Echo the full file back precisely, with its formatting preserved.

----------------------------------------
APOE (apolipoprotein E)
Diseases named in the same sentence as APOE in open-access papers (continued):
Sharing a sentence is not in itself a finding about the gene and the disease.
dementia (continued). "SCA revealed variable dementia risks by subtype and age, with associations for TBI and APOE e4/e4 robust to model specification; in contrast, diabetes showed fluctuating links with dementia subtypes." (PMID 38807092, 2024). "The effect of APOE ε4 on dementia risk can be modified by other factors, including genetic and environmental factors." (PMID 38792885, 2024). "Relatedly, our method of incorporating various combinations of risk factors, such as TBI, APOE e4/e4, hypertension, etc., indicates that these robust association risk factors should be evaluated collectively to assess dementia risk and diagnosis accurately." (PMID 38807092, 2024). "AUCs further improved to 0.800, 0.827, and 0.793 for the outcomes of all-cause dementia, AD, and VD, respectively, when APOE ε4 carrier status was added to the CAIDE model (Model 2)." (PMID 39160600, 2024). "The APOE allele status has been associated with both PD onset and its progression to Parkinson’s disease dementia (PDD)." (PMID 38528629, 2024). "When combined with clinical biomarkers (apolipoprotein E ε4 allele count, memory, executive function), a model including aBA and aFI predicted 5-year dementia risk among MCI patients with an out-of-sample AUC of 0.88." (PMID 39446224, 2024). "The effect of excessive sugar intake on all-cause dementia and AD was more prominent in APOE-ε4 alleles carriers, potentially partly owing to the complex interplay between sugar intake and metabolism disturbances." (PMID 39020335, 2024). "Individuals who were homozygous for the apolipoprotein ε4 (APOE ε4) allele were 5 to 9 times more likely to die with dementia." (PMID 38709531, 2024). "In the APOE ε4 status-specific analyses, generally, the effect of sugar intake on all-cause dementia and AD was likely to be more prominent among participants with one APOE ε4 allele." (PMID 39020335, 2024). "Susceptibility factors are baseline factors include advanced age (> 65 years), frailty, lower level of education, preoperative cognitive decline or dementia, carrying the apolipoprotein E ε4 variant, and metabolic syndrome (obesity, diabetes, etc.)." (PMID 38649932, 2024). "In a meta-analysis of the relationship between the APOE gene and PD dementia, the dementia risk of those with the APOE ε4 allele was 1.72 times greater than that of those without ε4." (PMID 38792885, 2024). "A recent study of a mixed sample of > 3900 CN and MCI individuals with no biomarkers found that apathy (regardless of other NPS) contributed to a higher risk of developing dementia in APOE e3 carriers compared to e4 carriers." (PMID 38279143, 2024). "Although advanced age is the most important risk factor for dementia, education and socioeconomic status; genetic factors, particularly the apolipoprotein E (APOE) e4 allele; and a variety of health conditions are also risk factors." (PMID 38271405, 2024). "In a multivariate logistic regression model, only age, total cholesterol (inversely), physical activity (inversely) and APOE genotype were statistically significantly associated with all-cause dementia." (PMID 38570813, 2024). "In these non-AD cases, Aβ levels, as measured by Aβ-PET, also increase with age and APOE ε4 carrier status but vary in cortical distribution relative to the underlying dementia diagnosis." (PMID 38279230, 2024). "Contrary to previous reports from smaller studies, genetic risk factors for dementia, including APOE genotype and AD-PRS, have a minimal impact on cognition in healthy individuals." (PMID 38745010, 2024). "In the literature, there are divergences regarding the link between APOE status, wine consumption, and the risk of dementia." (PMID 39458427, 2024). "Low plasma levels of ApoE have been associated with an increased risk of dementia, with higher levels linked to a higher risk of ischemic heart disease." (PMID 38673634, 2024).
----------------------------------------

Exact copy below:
APOE (apolipoprotein E)
Diseases named in the same sentence as APOE in open-access papers (continued):
Sharing a sentence is not in itself a finding about the gene and the disease.
dementia (continued). "SCA revealed variable dementia risks by subtype and age, with associations for TBI and APOE e4/e4 robust to model specification; in contrast, diabetes showed fluctuating links with dementia subtypes." (PMID 38807092, 2024). "The effect of APOE ε4 on dementia risk can be modified by other factors, including genetic and environmental factors." (PMID 38792885, 2024). "Relatedly, our method of incorporating various combinations of risk factors, such as TBI, APOE e4/e4, hypertension, etc., indicates that these robust association risk factors should be evaluated collectively to assess dementia risk and diagnosis accurately." (PMID 38807092, 2024). "AUCs further improved to 0.800, 0.827, and 0.793 for the outcomes of all-cause dementia, AD, and VD, respectively, when APOE ε4 carrier status was added to the CAIDE model (Model 2)." (PMID 39160600, 2024). "The APOE allele status has been associated with both PD onset and its progression to Parkinson’s disease dementia (PDD)." (PMID 38528629, 2024). "When combined with clinical biomarkers (apolipoprotein E ε4 allele count, memory, executive function), a model including aBA and aFI predicted 5-year dementia risk among MCI patients with an out-of-sample AUC of 0.88." (PMID 39446224, 2024). "The effect of excessive sugar intake on all-cause dementia and AD was more prominent in APOE-ε4 alleles carriers, potentially partly owing to the complex interplay between sugar intake and metabolism disturbances." (PMID 39020335, 2024). "Individuals who were homozygous for the apolipoprotein ε4 (APOE ε4) allele were 5 to 9 times more likely to die with dementia." (PMID 38709531, 2024). "In the APOE ε4 status-specific analyses, generally, the effect of sugar intake on all-cause dementia and AD was likely to be more prominent among participants with one APOE ε4 allele." (PMID 39020335, 2024). "Susceptibility factors are baseline factors include advanced age (> 65 years), frailty, lower level of education, preoperative cognitive decline or dementia, carrying the apolipoprotein E ε4 variant, and metabolic syndrome (obesity, diabetes, etc.)." (PMID 38649932, 2024). "In a meta-analysis of the relationship between the APOE gene and PD dementia, the dementia risk of those with the APOE ε4 allele was 1.72 times greater than that of those without ε4." (PMID 38792885, 2024). "A recent study of a mixed sample of > 3900 CN and MCI individuals with no biomarkers found that apathy (regardless of other NPS) contributed to a higher risk of developing dementia in APOE e3 carriers compared to e4 carriers." (PMID 38279143, 2024). "Although advanced age is the most important risk factor for dementia, education and socioeconomic status; genetic factors, particularly the apolipoprotein E (APOE) e4 allele; and a variety of health conditions are also risk factors." (PMID 38271405, 2024). "In a multivariate logistic regression model, only age, total cholesterol (inversely), physical activity (inversely) and APOE genotype were statistically significantly associated with all-cause dementia." (PMID 38570813, 2024). "In these non-AD cases, Aβ levels, as measured by Aβ-PET, also increase with age and APOE ε4 carrier status but vary in cortical distribution relative to the underlying dementia diagnosis." (PMID 38279230, 2024). "Contrary to previous reports from smaller studies, genetic risk factors for dementia, including APOE genotype and AD-PRS, have a minimal impact on cognition in healthy individuals." (PMID 38745010, 2024). "In the literature, there are divergences regarding the link between APOE status, wine consumption, and the risk of dementia." (PMID 39458427, 2024). "Low plasma levels of ApoE have been associated with an increased risk of dementia, with higher levels linked to a higher risk of ischemic heart disease." (PMID 38673634, 2024).